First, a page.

Selection stands out.

    Mutations favored by selection are both abundant in populations and surrounded by large blocks of linked DNA (a sign of youth).


    The search for selection is generating considerable interest in the pharmaceutical industry. If a pathogen has exerted selective pressure on a gene, that gene could be a promising target for a new drug or vaccine. “We can use the experiment that nature has already conducted to give us a clue about how to combat a disease,” said Genaissance's J. Claiborne Stephens.

    But many geneticists have cautioned that the new efforts to detect selection will face many of the obstacles that have previously stymied researchers. One problem is that demographic processes and random chance can mimic selection. For example, the seven-repeat allele of the dopamine receptor is common in Native Americans but virtually absent in eastern Asians. But that could be an accident of history, not a sign of selection, if the first people to colonize the Americas just happened to have the allele.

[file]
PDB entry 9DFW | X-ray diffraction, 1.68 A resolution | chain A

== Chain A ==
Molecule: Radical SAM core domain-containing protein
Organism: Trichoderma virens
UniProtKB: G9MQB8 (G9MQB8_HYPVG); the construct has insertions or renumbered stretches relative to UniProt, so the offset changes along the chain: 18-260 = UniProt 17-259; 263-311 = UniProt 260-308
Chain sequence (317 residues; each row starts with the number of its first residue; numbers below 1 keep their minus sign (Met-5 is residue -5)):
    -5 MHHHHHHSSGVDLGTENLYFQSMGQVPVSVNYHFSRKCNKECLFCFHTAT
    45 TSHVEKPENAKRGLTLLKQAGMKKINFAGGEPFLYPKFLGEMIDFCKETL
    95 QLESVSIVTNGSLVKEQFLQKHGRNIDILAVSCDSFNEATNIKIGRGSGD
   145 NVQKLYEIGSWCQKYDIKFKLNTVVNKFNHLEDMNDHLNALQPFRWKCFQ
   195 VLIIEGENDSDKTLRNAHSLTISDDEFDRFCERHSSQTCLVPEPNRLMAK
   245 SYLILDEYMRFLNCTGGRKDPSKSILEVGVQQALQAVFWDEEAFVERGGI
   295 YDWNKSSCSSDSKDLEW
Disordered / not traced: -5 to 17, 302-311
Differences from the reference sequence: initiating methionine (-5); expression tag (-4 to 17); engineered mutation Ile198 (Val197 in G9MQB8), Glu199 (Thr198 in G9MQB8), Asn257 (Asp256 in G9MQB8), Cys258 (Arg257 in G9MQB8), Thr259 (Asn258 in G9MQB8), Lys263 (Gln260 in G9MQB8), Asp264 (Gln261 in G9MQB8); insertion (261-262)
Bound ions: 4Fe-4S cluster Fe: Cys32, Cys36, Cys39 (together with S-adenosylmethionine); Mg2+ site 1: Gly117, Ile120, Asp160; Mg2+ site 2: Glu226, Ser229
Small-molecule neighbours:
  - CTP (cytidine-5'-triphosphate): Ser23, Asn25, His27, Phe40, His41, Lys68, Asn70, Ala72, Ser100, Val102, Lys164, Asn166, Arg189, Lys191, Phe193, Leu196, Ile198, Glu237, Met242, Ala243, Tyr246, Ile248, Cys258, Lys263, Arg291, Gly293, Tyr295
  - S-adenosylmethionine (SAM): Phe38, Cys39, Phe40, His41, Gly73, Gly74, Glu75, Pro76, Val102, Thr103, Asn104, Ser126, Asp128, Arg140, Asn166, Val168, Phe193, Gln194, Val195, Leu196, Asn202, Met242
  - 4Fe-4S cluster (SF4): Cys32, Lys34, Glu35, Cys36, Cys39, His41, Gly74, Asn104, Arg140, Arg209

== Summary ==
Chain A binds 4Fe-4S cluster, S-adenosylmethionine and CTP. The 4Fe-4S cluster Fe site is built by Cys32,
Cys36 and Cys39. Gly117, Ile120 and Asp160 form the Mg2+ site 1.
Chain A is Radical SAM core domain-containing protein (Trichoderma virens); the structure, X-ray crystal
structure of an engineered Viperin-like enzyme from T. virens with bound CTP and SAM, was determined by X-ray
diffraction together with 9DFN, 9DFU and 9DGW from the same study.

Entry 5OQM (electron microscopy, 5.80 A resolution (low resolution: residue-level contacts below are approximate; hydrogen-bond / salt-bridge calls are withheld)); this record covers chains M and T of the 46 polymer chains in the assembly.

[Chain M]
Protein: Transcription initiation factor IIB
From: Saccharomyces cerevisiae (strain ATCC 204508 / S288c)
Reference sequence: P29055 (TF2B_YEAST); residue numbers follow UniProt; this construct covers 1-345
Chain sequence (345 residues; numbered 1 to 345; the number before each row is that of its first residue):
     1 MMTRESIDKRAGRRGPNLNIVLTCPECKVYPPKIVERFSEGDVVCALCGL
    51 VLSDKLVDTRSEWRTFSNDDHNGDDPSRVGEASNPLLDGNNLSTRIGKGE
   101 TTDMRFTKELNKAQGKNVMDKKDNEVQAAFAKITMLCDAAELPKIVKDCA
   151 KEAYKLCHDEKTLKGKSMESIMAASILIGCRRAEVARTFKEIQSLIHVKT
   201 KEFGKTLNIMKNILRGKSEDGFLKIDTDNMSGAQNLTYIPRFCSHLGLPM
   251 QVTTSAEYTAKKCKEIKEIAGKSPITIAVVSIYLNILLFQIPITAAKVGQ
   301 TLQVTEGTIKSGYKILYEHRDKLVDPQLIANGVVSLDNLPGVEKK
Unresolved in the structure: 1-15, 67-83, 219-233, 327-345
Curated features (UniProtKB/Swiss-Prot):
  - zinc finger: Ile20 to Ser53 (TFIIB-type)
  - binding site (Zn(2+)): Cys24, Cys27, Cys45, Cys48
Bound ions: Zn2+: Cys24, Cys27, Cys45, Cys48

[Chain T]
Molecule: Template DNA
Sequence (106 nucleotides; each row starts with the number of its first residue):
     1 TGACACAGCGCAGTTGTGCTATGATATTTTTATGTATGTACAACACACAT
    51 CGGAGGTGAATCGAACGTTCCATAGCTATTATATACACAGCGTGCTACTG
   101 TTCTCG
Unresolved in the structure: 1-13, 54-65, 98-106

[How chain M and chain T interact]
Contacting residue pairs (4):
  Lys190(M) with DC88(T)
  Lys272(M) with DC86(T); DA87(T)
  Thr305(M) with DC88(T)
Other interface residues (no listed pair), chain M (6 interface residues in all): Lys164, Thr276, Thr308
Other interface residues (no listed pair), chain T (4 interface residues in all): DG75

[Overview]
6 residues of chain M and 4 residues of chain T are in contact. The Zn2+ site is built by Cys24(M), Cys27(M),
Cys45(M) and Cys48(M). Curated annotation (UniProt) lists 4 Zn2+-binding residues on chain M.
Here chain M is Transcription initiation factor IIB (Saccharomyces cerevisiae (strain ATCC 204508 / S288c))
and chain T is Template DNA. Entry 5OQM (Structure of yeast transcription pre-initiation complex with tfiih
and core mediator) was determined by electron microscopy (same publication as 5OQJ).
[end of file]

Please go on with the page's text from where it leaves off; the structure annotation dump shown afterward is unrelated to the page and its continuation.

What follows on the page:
Also, genes and human traits generally have a complex linkage, not a one-to-one correspondence. “No one has found a variant that explains more than a couple of percent of any common disease, and all of these diseases are going to be highly multigenic,” said geneticist Jody Hey of Rutgers University in Piscataway, New Jersey. “That's bad news for the gene mappers and pharmaceutical companies.”.